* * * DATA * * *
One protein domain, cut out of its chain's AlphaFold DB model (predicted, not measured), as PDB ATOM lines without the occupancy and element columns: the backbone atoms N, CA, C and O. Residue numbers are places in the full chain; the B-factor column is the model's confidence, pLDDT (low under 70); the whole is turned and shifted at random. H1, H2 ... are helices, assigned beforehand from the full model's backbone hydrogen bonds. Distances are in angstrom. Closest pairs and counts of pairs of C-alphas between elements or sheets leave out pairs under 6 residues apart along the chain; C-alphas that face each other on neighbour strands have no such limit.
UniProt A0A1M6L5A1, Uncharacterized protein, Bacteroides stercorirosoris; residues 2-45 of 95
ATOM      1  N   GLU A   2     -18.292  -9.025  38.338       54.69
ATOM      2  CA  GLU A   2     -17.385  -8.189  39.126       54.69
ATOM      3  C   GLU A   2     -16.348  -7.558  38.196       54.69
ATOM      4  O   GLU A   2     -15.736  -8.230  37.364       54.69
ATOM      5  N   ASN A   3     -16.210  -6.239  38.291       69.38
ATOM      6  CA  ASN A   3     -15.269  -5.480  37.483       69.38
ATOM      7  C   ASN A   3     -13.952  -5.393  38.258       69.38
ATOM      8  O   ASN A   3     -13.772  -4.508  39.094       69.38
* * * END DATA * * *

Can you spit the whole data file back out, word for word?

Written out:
One protein domain, cut out of its chain's AlphaFold DB model (predicted, not measured), as PDB ATOM lines without the occupancy and element columns: the backbone atoms N, CA, C and O. Residue numbers are places in the full chain; the B-factor column is the model's confidence, pLDDT (low under 70); the whole is turned and shifted at random. H1, H2 ... are helices, assigned beforehand from the full model's backbone hydrogen bonds. Distances are in angstrom. Closest pairs and counts of pairs of C-alphas between elements or sheets leave out pairs under 6 residues apart along the chain; C-alphas that face each other on neighbour strands have no such limit.
UniProt A0A1M6L5A1, Uncharacterized protein, Bacteroides stercorirosoris; residues 2-45 of 95
ATOM      1  N   GLU A   2     -18.292  -9.025  38.338       54.69
ATOM      2  CA  GLU A   2     -17.385  -8.189  39.126       54.69
ATOM      3  C   GLU A   2     -16.348  -7.558  38.196       54.69
ATOM      4  O   GLU A   2     -15.736  -8.230  37.364       54.69
ATOM      5  N   ASN A   3     -16.210  -6.239  38.291       69.38
ATOM      6  CA  ASN A   3     -15.269  -5.480  37.483       69.38
ATOM      7  C   ASN A   3     -13.952  -5.393  38.258       69.38
ATOM      8  O   ASN A   3     -13.772  -4.508  39.094       69.38